The militias have the support of the Sudanese government, which in turn has some powerful friends protecting it from world action like neighbor Egypt and China, which imports 60 percent of Sudanese oil.
So far the United Nations estimates the Janjaweed have killed 200,000 people and displaced 2.5 million. The United States has labeled this genocide. The International Criminal Court has charged one Sudanese official and one Janjaweed leader with war crimes, but Sudan hasn't turned them over for trial. And still it goes on.
In September, Human Rights Watch reported that the situation has only gotten worse and more chaotic with time. "Darfur has evolved from an armed conflict between rebels and the government into a violent scramble for power and resources involving government forces, Janjaweed militia, rebels and former rebels and bandits," it says. "But these complexities should not deflect attention from Khartoum's responsibility for indiscriminate aerial and ground attacks, complicity in Janjaweed attacks against civilians, failure to hold rights abusers accountable and its unwillingness to establish a policing force that can protect civilians."
But against such frustrating facts, there has been some positive news. Aware and ashamed of the inability of Western nations and the U.N.
The movement has broad-based political and religious support in the U.S., a singular achievement given the deep divisions in this country over Iraq, and has especially drawn interest from college and high school students. It's an encouraging phenomenon -- especially if it ultimately helps save Darfur.
Darfur Now, a documentary by Ted Braun that was co-produced by actor/human-rights activist Don Cheadle, is an attempt to make that effort work. It serves as a recruitment tool for those not yet involved as well as a rallying cry for those already committed.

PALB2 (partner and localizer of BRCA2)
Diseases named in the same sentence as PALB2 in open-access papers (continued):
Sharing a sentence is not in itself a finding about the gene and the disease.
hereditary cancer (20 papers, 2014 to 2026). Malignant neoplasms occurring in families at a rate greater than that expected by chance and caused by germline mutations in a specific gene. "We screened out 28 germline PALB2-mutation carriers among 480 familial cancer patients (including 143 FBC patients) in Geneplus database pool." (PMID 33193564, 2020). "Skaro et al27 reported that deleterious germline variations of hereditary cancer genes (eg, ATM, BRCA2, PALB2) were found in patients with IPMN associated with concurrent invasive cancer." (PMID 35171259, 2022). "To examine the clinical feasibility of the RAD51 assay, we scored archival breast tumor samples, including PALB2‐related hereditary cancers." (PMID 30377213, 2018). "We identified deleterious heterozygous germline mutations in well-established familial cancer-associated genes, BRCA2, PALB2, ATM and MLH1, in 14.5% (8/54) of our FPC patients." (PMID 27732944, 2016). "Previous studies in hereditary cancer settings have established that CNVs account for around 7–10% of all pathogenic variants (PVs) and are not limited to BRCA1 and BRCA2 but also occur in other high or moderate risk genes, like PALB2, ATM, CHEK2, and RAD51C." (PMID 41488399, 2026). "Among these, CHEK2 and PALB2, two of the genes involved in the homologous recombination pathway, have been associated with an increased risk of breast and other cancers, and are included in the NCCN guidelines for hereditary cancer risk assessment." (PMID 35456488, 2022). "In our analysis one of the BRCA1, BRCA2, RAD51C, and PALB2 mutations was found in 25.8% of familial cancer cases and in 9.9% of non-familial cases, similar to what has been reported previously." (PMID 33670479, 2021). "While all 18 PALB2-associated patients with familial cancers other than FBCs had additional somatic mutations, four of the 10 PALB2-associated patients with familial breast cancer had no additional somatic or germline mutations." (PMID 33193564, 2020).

Such intentions are laudable. One only wishes it worked better as a documentary. Braun uses so much crosscutting between the stories of the six people he has chosen to spotlight that it's rare for any to get enough time or traction to have impact. Too often we're left with talking heads in exotic locales. As a result, the film is dramatically slack, even at 99 minutes. And its explanation of why all this has happened in Darfur is too cursory.
One of those six is Cheadle himself, who tells how working on Hotel Rwanda inspired him to become an activist for Darfur. This film briefly shows him going with George Clooney to China and Egypt to persuade those governments to stop supporting Sudan. It's a daring, courageous trip; certainly one of the more interesting efforts by Hollywood stars to affect change. Cheadle's own footage of that is interesting, both for the politics and the human dimension -- he irons his clothes as Clooney practices a speech. But there isn't enough about this trip.
Another is Hejewa Adam, who joined the Darfur rebel movement after Janjaweed attacked her village and killed her baby. She makes an eloquent, defiant spokeswoman for the resistance, but one doubts that her rebel group -- including children -- could ever win a war against Sudan. As a result, her declarations of taking the war to Khartoum ring hollow.
Ahmed Mohammed Abakar, another of the six, is a local leader in a Darfur refugee camp and probably gets the least amount of time.
Another subject is Pablo Recalde, a brave soul trying to get the World Food Program's truck convoys through Janjaweed ambushes to reach refugee settlements in Darfur. There is a sense of urgency to his work, as well as danger. At one point, he learns by radio that a truck has been hijacked.
The story that should have been most interesting -- the work of International Criminal Court prosecutor Luis Moreno-Ocampo and his staff as they prepare war-crime indictments -- suffers from the crosscutting approach. An Argentine, he first prosecuted that country's junta leaders for murdering dissidents, and he passionately believes in the rule of law. In Darfur Now, we miss the drama of his painstaking investigation.
The story that ultimately stays with the viewer longest -- because it is the most positive, upbeat one -- is that of Adam Sterling, a UCLA student who spearheaded a grass-roots effort to get the state government to divest itself of Sudan investments.
We watch as he lobbies legislators and power brokers to support his efforts. And when the law passes and Cheadle and Clooney show up to celebrate with Sterling as Gov. Arnold Schwarzenegger signs it, Darfur Now crackles with star power.
You think, "If Adam Sterling can do that, what can I do?"